SpaceX: This Is Why Elon Musk Will Never Have a SpaceX IPO

Elon Musk Should Keep SpaceX PrivateElon Musk Should Keep SpaceX Private

Investors have been hungry for a SpaceX IPO (initial public offering) ever since the company achieved suborbital space flight in 2008. Since then, SpaceX has checked quite a few boxes off Elon Musk’s to-do list. However, I don’t think Elon Musk will give investors the chance at a SpaceX IPO any time soon.

Why, you ask? Well, because space travel is hard and investors are short-sighted.

Rockets have to break free of Earth’s gravity, shoot through the atmosphere, enter space, and then return safely to Earth. Even with the best engineers in the world, mistakes are going to be made. There’s simply no avoiding it.

Can shareholders of a public company stomach that kind of volatility? I doubt it. Stock markets aren’t exactly known for “keeping calm and carrying on.” They’re more likely to panic at the slightest deviation from quarterly guidance, as Elon Musk knows all too well.

After all, he is a major shareholder in two publicly traded companies: Tesla Motors Inc and SolarCity Corp, both of which have seen huge swings in their share prices. It doesn’t matter if Musk sets out a long-term plan for the company—one way or another, it’ll end up being ruled by the market’s short-term expectations.

Imagine if there had been a SpaceX IPO three or four years ago. The company could have premiered on the stock exchange to great excitement, but then it would have plummeted last year after a SpaceX rocket exploded mid-flight. (Source: Vance, Ashlee, Elon Musk: Tesla, SpaceX, and the Quest for a Fantastic Future [Harper; 2015].)

I can only imagine how the media tone would shift. There would be a bunch of fear-mongering stories about the “end of SpaceX” or why the “SpaceX IPO was a disaster.”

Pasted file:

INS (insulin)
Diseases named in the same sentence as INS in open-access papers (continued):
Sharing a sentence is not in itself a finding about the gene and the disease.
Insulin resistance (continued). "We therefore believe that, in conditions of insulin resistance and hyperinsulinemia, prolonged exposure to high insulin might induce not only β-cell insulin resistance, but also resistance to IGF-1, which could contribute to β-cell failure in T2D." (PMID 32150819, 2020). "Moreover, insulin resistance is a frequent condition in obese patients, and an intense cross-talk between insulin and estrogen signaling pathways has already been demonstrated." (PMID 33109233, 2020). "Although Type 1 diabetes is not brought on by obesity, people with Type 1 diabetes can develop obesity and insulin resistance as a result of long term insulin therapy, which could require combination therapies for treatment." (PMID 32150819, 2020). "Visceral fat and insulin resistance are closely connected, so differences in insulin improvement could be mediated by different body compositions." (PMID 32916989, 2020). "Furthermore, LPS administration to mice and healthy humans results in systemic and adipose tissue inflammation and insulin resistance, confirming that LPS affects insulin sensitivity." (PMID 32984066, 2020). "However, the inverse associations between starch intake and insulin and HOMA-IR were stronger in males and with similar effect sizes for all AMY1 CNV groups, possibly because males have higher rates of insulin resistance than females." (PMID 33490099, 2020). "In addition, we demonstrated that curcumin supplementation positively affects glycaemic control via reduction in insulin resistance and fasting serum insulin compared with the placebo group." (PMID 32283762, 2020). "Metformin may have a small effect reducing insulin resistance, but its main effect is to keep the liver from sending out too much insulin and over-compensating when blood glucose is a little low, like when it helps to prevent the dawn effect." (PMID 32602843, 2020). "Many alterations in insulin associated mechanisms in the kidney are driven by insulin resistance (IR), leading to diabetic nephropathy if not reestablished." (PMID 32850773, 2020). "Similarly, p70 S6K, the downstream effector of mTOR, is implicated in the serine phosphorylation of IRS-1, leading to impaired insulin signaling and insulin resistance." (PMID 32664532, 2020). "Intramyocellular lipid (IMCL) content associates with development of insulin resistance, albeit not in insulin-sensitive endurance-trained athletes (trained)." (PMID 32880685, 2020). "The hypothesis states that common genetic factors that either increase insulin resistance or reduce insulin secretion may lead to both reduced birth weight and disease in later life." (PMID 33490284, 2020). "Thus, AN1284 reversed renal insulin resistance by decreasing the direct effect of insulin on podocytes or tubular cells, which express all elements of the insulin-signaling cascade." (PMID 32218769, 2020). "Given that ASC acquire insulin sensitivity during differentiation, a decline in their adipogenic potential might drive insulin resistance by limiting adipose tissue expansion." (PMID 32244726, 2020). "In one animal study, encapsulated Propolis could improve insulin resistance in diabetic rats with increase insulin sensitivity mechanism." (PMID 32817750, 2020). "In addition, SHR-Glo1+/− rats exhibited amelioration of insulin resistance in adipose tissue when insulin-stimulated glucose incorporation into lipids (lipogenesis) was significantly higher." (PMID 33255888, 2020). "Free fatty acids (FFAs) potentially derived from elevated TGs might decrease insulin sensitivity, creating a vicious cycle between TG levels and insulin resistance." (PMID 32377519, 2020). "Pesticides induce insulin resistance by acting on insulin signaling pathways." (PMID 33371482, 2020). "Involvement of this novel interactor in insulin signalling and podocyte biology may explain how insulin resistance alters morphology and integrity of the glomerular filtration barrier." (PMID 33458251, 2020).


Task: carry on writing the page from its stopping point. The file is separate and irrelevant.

Obviously, this would inject a strain of tension into SpaceX stock, thus lowering the company’s share price. Eventually, the company would run out of goodwill and the market would shorten SpaceX’s leash.

Investors would lose patience with every roadblock. For instance, after the company’s repeated failures to land its booster rocket at sea, there would have been a bunch of op-eds calling for SpaceX to focus on ramping up its launch activity.

Watch SpaceX’s Falcon 9 rocket land, tip over, and explode

Forget the grand ambitions of reusable rockets and travelling to Mars, they would say.

But Elon Musk wouldn’t do that. He’s said time and again that Mars is his endgame and that end goal is only possible with reusable rockets. He’d keep pushing forward no matter how many times rockets blew up on landing—but retail investors wouldn’t. They’d want more launches because that’s what brings home the bacon!

The company spends roughly $800 million–$900 million every year, while only bringing in $60.0 million per launch. It would need to complete at least a dozen launches a year.

Luckily, rocket launch services are in demand. SpaceX already has $5.0 billion worth of flights booked on their manifest, much of which comes from communications providers.

If anyone still doubts that Elon Musk is against a SpaceX IPO, they should probably read Ashlee Vance’s authorized biography of Musk, Elon Musk: Tesla, SpaceX, and the Quest for a Fantastic Future. There are whole passages of text dedicated to a SpaceX IPO. To be clear: Musk doesn’t say SpaceX will never go public, only that it wouldn’t make sense before the company goes to Mars.

The Bottom Line on a SpaceX IPO

“Creating the technology needed to establish life on Mars is and always has been the fundamental goal of SpaceX,” Elon Musk wrote in an e-mail to SpaceX employees. “If being a public company diminishes that likelihood, then we should not do so until Mars is secure.”

Considering that the earliest manned mission to Mars is scheduled for 2024, I wouldn’t get your hopes up for a SpaceX IPO. It’s clearly not on the table—yet.